Research in the Unckless lab

Examples of adaptation to the external environment are as old as (or older than) the theory of evolution by natural selection itself.  Whether it be Darwin’s finches, the peppered moth, coat color in mice or jaw morphology in fish, our basic texts are full of such examples.  Receiving much less attention, even today, is adaptation to the internal environment, whether it be pathogens or elements within one’s own genome.  A broad definition of conflict includes intragenomic (e.g., transposable elements, meiotic drive elements), intergenomic (e.g., cyto-nuclear), and interspecific (e.g, host-parasite interactions). Our goal is to shed light on how often adaptation occurs in response to these conflict-driven challenges to populations, and the genetic load of such conflict.

Our research is currently focused on two empirical systems as well as theoretical investigations that aim to compliment the empirical work.  The goal is to take a holistic approach to these systems, integrating field study, laboratory experiments, genetics, genomics and theoretical work to understand the system from ecology and evolution down to genetic mechanisms.

Empirical work

The evolution of Drosophila immunity

Though immune system genes are among the fastest evolving in the genome, the effector molecules of the humoral immune system, the antimicrobial peptides (AMPs) are the exception.  AMPs, if anything, show lower rates of adaptive evolution in Drosophila which led to the hypothesis that most evolution involved changes in copy number, not protein sequence.  We found evidence that balancing selection might play a much stronger role in the evolution of AMPs than previously expected and that gene duplication might lead to the resolution of conflict between balanced alleles.  We are now using a variety of approaches to understand the forces maintaining diversity in both amino acid sequence and copy number in Drosophila AMPs.

Viruses of Drosophila

We recently discovered Drosophila innubila Nudivirus (DiNV), the first DNA virus associated with Drosophila, that infects several species from across the genus in North America.  A similar virus was recently found in Drosophila collected in Europe and Africa.  The virus is a double-stranded circular DNA virus from the relatively poorly characterized Nudivirus family.  The closest relative of DiNV infects the rhinoceros beetle (Oryctes rhinoceros) and has been used as a biological control agent for decades.  Two species, which are sister to each other but are allopatric (D. falleni in temperate Northern environments and D. innubila in the Sky Islands of the Southwest), carry strains of the virus that show about five percent nucleotide divergence.  In both species, the virus is found at considerable frequency in wild-caught flies (up to 40%) and cause significant reduction in fertility and survivorship.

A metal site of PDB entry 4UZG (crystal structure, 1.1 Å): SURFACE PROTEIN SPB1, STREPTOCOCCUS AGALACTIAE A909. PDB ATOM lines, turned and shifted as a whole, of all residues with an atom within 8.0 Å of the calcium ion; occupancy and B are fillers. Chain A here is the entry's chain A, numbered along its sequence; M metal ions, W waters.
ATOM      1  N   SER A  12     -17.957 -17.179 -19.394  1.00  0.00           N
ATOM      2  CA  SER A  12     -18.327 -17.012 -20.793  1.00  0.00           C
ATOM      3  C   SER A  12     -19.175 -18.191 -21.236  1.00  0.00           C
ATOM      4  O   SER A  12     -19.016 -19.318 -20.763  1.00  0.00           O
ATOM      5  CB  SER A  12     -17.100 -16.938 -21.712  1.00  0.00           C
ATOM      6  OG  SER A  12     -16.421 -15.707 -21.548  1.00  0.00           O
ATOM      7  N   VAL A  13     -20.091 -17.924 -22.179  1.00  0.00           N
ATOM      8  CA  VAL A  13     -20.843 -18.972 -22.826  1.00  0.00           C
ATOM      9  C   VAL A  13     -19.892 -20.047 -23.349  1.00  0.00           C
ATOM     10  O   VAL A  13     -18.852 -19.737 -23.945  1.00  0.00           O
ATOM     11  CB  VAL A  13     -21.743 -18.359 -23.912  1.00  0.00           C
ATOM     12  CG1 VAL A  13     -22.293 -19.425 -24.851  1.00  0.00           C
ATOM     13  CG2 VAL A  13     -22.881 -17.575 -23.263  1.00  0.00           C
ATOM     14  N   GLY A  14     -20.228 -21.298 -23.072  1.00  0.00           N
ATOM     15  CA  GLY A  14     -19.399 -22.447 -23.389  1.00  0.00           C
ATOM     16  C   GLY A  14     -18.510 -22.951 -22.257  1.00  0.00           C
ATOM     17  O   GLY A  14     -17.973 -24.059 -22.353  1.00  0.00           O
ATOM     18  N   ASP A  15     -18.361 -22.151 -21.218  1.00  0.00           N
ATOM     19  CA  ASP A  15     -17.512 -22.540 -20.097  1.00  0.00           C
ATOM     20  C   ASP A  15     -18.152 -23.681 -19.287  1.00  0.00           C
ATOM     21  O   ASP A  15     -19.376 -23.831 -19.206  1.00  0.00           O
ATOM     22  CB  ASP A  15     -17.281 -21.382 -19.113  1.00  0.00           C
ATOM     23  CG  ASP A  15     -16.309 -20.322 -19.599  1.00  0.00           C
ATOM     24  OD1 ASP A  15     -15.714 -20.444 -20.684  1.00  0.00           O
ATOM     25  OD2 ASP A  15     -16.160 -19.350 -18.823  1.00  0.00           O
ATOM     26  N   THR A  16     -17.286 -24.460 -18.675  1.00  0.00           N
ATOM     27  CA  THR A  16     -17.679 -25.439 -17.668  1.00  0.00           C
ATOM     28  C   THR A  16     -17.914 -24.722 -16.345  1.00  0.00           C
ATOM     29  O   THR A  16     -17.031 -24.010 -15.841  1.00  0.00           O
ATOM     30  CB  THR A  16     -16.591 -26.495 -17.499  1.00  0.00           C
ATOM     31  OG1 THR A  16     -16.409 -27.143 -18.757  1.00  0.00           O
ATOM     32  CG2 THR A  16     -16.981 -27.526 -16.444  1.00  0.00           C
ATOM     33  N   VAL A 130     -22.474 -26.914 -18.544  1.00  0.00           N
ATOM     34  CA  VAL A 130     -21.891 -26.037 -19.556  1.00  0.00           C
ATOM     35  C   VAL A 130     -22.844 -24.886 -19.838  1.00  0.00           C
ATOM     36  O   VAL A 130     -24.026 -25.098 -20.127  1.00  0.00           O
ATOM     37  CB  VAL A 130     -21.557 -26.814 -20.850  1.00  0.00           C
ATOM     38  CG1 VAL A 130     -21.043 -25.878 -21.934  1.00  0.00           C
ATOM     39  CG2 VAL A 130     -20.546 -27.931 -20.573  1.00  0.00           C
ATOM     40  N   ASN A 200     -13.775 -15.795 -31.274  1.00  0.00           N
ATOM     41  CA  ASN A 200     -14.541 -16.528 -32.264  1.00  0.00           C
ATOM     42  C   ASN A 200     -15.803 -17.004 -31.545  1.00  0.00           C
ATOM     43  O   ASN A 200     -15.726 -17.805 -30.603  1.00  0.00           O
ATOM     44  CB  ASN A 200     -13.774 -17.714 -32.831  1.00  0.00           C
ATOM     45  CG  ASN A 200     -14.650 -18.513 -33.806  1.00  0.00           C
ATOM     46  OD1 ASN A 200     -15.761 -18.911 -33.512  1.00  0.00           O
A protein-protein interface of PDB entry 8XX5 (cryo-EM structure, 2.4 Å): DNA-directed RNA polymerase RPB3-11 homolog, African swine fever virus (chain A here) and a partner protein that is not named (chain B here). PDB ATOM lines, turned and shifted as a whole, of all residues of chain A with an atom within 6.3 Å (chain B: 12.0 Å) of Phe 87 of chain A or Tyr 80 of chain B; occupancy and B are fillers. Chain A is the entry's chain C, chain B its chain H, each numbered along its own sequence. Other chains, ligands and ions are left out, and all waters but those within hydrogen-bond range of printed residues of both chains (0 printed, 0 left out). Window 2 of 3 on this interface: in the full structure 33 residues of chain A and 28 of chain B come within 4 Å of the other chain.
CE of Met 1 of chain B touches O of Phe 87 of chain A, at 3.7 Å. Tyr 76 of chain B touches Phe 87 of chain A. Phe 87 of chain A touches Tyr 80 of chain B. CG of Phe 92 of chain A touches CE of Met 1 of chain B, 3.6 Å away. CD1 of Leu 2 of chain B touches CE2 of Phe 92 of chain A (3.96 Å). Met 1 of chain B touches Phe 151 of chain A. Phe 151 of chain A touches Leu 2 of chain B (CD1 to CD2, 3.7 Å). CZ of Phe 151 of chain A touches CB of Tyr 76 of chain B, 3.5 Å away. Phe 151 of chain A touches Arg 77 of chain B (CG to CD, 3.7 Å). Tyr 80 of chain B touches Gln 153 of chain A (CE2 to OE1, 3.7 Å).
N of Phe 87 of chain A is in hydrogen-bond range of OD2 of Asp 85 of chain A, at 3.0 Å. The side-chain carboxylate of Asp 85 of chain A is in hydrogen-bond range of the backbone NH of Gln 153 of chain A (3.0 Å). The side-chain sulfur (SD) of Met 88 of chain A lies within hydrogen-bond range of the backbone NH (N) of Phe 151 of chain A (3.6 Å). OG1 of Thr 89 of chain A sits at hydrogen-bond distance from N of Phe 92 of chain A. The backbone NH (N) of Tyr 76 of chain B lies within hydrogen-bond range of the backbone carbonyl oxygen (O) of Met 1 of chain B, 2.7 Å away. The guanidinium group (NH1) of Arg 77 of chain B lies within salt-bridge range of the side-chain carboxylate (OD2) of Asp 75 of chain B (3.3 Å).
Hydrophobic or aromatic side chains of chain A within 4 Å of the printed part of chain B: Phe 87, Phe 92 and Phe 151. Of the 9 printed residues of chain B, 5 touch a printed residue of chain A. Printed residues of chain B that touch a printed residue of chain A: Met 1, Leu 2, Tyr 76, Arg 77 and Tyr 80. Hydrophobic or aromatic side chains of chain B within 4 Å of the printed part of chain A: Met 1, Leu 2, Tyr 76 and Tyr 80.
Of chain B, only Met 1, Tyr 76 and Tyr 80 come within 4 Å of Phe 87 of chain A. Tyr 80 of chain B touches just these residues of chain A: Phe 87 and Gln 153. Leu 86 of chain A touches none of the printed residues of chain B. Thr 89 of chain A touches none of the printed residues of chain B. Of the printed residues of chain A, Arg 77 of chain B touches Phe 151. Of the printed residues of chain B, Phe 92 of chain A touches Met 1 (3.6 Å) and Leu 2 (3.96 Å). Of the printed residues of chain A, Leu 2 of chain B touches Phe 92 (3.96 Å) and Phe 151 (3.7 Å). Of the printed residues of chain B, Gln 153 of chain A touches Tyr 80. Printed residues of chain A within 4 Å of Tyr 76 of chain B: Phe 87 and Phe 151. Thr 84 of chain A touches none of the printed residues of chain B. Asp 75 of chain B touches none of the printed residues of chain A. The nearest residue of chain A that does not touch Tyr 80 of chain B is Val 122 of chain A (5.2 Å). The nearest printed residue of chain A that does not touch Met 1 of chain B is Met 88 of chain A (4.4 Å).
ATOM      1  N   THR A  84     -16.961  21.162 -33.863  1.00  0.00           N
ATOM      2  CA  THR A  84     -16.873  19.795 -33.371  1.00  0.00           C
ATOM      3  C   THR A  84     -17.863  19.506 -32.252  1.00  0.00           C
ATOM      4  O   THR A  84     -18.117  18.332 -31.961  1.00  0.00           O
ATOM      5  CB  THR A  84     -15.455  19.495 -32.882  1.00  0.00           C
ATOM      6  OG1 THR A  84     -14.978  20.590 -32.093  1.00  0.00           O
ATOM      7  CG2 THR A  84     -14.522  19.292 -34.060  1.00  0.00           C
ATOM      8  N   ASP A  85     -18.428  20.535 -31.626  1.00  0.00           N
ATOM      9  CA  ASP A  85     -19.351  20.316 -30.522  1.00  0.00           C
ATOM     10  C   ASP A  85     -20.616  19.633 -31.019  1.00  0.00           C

Sex-ratio meiotic drive in Drosophila affinis

Another major area of empirical research is a genomic and population level analysis of the meiotic drive system in Drosophila affinis.  Sex-ratio males, those carrying a driving X chromosome, sire nearly all daughters because the driving X disables Y-bearing sperm.  Important work by Robert Voelker and colleagues in the 1960s and 1970s found that a) XO males (those lacking a Y) are fertile, b) a driving X chromosome produces nearly all daughters when in XY males, but nearly all females when in XO males, c) the Y outcompetes the O in the absence of the driving X, and d) a second driving X is not suicidal when paired with the O, but drive is much weaker.  We aim to elucidate the genomic basis of drive and monitor long-term population dynamics of the two drivers and the Y/O polymorphism.


Theoretical work

As stated above, we are interested in how conflict shapes ecological and evolutionary processes.  Our theory work in this area has focused on sex-ratio meiotic drive. Hamilton (1967) argued that without suppressors, meiotic drive elements on the sex chromosomes could drive populations extinct very quickly.  We have asked the logical next question: if a driver arises in a population, what is the probability that the population saves itself, either by the occurrence of a new suppressor mutation or by recruitment of suppressors from standing genetic variation. A related set of questions involves synthetic gene drive systems such as CRISPR/Cas9-mediated drive.

Other theoretical work has focused on the population genetics of adaptation.  Several ideas for future work include a) dynamics of coevolution using Fisher’s geometric model of adaptation, b) evolution of tolerance vs. resistance in defensive symbionts and c) the role of defensive symbionts in host community interactions.  As is always the case in research, we fully expect these studies to lead in new, but as yet unknown, directions.